I will share something more concrete on this later from the perspective of our Year 9 (Grade 8) Inquiry Skills Project.
So much has happened in 2 months, including the already-postponed SLG National Conference being postponed until 2021.
Unfortunately Disrupted Thinking: Why How We Read Matters is in lockdown, but I have Reading Nonfiction. In it Beers & Probst share the following haunting bit of a lesson they heard from a teacher (pp. 5-6):
This teacher, burdened by constraints he felt from his district, had set aside what he told us were best practices to instead use “test practices that I know will show the administration I did all I could to get kids ready for the almighty test.” So, his lesson on a topic (any topic will do) basically followed this pattern:
Show students an interest-building clip on the topic from the web.
Tell kids what they need to know about the topic. They take notes.
Have some discussion on the topic.
Give kids a test on the topic.
Show. Tell. Discuss. Do you notice what is missing? Where’s the reading kids do to learn about the topic? When we asked the teacher that question, he pointed out that when he begins his series of lectures about the topic (lectures lasting from one day to several weeks), he often has short articles from the web up on the whiteboard for all to read. We asked him if that was enough reading to help students become savvy readers of nonfiction. He stared at us for a moment and then responded that “the textbook is worthless, and frankly I don’t have time for kids to read in class. And they don’t want to read. They don’t care about the topics we discuss, so if I gave them something to read, if they did anything it would be just a surface-level reading.” We asked if he assigned reading for home. “Are you kidding?” he replied. “They wouldn’t do it.” Then he asked us, “So, if you were trying to get kids into reading some nonfiction, how would you do it?“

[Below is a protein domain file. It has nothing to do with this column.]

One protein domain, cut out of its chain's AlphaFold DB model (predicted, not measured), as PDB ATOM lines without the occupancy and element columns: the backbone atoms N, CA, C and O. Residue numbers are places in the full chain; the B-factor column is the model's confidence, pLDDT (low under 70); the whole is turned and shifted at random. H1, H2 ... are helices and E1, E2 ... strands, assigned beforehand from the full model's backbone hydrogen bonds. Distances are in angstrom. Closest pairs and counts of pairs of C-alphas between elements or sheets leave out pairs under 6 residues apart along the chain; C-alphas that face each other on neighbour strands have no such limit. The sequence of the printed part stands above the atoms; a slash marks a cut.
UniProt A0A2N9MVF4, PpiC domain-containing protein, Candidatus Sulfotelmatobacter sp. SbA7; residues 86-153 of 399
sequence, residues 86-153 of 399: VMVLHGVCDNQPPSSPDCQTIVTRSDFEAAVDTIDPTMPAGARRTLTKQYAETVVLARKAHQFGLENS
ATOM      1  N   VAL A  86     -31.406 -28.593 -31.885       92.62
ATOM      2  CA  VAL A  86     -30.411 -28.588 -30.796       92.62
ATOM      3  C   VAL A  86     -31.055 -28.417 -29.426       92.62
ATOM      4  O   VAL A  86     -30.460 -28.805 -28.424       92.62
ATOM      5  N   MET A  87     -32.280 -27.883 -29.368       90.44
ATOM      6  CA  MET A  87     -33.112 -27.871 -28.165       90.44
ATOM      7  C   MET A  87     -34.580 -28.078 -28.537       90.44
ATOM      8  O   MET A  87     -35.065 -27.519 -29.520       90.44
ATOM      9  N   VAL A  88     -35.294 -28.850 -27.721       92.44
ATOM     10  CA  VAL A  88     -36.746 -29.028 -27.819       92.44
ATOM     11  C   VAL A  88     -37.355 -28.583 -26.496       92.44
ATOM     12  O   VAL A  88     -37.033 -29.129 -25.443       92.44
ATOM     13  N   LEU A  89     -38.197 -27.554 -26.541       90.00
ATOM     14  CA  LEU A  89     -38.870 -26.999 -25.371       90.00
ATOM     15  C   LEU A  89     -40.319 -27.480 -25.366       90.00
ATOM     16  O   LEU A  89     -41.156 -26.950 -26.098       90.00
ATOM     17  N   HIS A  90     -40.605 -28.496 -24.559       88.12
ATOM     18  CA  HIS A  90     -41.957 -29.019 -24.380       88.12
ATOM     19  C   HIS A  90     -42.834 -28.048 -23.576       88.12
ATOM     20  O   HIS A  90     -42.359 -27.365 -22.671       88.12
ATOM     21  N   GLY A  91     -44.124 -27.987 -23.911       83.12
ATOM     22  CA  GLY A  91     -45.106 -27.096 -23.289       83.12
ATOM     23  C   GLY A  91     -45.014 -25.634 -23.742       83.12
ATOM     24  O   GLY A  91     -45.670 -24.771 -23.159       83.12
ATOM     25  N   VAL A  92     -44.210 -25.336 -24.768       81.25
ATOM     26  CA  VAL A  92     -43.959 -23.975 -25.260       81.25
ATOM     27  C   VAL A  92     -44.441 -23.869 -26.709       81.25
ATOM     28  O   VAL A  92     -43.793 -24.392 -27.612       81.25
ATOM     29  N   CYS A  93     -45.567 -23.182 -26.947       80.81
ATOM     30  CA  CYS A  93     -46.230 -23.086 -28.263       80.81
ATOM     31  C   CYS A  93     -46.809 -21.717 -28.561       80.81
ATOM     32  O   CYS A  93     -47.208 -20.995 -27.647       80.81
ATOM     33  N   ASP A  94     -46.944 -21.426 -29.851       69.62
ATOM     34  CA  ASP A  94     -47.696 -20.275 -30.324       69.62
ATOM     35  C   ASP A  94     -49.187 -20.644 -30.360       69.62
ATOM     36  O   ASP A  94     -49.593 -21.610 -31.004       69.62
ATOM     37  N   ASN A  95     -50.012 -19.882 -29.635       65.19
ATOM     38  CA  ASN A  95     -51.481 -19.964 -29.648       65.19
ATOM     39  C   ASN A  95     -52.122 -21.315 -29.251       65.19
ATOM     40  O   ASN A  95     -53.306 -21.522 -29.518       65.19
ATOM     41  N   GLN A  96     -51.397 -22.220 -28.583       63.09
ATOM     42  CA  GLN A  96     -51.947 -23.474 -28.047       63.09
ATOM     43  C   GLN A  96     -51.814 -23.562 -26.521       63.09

Beers & Probst then go on to write a book about this. However, their context is, arguably, different. So, if you were trying to get kids into reading some nonfiction, how would you do it, given that I’m guessing many teachers here would consider themselves to be in a similar situation to the teacher Beers & Probst describe?